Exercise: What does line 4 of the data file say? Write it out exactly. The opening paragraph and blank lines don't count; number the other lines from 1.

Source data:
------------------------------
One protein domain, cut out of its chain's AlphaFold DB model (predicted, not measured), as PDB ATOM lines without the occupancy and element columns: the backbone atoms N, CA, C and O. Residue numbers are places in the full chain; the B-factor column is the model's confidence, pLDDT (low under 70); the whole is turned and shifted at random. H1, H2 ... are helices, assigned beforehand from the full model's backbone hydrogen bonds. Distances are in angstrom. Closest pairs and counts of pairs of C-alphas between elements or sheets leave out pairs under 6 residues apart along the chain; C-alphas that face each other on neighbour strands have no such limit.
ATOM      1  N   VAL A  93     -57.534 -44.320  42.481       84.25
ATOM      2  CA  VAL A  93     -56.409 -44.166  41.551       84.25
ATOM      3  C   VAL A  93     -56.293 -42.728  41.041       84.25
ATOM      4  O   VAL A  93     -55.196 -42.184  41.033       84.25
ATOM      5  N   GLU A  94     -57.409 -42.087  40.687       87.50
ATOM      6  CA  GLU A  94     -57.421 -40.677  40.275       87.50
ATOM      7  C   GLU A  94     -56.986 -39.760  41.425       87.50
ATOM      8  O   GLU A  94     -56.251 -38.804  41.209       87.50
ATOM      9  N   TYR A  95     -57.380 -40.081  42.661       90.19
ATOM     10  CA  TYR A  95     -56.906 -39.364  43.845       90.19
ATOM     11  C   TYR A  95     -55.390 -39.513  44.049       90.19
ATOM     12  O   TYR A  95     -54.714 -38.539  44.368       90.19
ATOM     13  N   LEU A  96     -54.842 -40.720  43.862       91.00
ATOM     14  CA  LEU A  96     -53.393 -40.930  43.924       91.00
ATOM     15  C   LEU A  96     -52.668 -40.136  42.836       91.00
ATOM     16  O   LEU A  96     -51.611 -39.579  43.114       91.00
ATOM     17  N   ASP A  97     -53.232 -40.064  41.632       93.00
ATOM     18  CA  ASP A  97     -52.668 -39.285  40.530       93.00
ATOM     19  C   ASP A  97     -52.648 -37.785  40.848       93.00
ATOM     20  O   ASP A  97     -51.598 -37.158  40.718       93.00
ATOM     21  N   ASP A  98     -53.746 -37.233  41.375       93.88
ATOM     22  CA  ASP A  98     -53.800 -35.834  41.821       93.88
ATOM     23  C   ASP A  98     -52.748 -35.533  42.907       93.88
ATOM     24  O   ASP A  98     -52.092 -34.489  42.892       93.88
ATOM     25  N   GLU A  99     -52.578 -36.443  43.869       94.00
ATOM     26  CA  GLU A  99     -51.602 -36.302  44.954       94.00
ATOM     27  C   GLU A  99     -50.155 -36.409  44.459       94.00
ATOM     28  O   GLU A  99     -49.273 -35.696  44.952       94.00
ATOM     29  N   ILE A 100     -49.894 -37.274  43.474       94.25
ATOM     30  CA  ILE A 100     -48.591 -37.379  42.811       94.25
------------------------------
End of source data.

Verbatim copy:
ATOM      4  O   VAL A  93     -55.196 -42.184  41.033       84.25